- With Star Wars, at least, it makes sense that there'd be a lot of the Empire still left to fight. Just look at Robot Chicken.
- Dark Empire. Okay, it's one thing to claim that maybe winning Endor didn't cause the entire Galactic Empire to spontaneously combust, but when Emperor Palpatine is Back from the Dead with no fewer than four superweapons that are on par with or better than the Death Star, you might as well wonder what the point of the original trilogy was. (And Boba Fett's back, too, why not?)
- At the end of the first Thursday Next book, Thursday is happily married, Jack Schitt is trapped in a book, Acheron Hades is dead, and the literary police, formerly charged with the dull job of tracking down stolen and counterfeit books, face an interesting future policing where Fiction meets the real world. In the next book, Thursday's husband is erased from existence, the literary police are still doing drudge work, there's easier ways to get between Reality and Fiction and characters do it all the time, and there's more in the Schitt and Hades families to contend with. The second through fourth books are a trilogy dealing with all this.
- The 1996 run of Only Fools and Horses Christmas Episodes finishes with Del, Rodney and Uncle Albert having achieved their dreams of wealth and success and walking into the sunset. Then, they made a later series, which takes this all away and reduces them to the same barely-scraping-by life they were leading before, except Rodney would now become a father, and Albert's will saved the Trotters from getting evicted.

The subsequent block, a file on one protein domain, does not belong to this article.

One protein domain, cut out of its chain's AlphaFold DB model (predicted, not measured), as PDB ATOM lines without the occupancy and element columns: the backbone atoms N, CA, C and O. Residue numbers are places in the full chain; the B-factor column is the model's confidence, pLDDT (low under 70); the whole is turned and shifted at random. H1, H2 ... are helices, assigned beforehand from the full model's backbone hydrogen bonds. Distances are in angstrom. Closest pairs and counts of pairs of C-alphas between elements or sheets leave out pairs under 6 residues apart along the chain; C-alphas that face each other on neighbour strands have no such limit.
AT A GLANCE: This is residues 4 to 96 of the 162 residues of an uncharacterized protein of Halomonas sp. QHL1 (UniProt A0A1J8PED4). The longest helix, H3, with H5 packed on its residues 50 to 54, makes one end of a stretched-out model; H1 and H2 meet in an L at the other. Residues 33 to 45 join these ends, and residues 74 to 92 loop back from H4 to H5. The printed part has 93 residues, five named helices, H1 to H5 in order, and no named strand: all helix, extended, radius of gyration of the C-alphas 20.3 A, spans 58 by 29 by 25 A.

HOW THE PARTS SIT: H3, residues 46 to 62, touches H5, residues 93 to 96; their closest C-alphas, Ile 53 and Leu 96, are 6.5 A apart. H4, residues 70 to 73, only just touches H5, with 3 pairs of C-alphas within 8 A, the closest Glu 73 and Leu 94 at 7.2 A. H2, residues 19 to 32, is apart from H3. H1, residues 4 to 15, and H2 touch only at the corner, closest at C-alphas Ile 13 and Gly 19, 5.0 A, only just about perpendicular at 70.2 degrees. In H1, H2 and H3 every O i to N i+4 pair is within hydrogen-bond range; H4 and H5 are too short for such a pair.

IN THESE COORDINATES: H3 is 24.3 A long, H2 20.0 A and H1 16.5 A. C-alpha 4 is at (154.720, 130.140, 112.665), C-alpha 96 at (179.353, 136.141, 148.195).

- The movie Stargate ends with Daniel living happily on Abydos, O'Neil rediscovers his sense of purpose and retires, and the Big Bad is defeated. Stargate SG-1 begins with Daniel's Happily Ever After kicked over by the new Big Bad, which introduces a slew of Big Bads, which causes O'Neill (with two Ls) to come back from retirement, which in turn causes the Stargate Program to be reopened.
- Spoofed in Hikonin Sentai Akibaranger, an Official Parody of Super Sentai, after it had ended its first season with the characters Noticing the Fourth Wall and trying to stave off Executive Meddling and cancellation. Unsuccessfully. When it came back for a second go-round, the creators got around the ending by making their next subject of parody the shameless Retcon; using extremely cheap "flashback" footage to claim that the first season's big plot twist never happened and the original story was able to get on without interference by a Conflict Killer. And then it was played with, as the second season's big plot twist was that the Retcon was a lie and the first season happened exactly as shown; the changes and even very existence of the second season was due to the villain manipulating the Executive Meddling to her benefit.
- When Glee first started up, the show received rave reviews leading up to its mid-season hiatus. The first episode after the break untied nearly every plot thread that the first had tied up within its runtime.
- The Hitchhiker's Guide to the Galaxy:
- In the last of the original six episodes, Zaphod, Marvin and Trillian were all eaten by a Haggunenon transformed into the Ravenous Bugblatter Beast of Traal, while Arthur Dent and Ford Prefect, who took the only working escape capsule, were left stranded on prehistoric Earth. The Christmas Episode that continued the series brought back Zaphod and Marvin, with the Ass Pull rationale being that the Haggunenon that ate them "like seconds later made the mistake of re-evolving into a really neat escape capsule." (Trillian also survived, but was Put on a Bus for the remainder of the series.)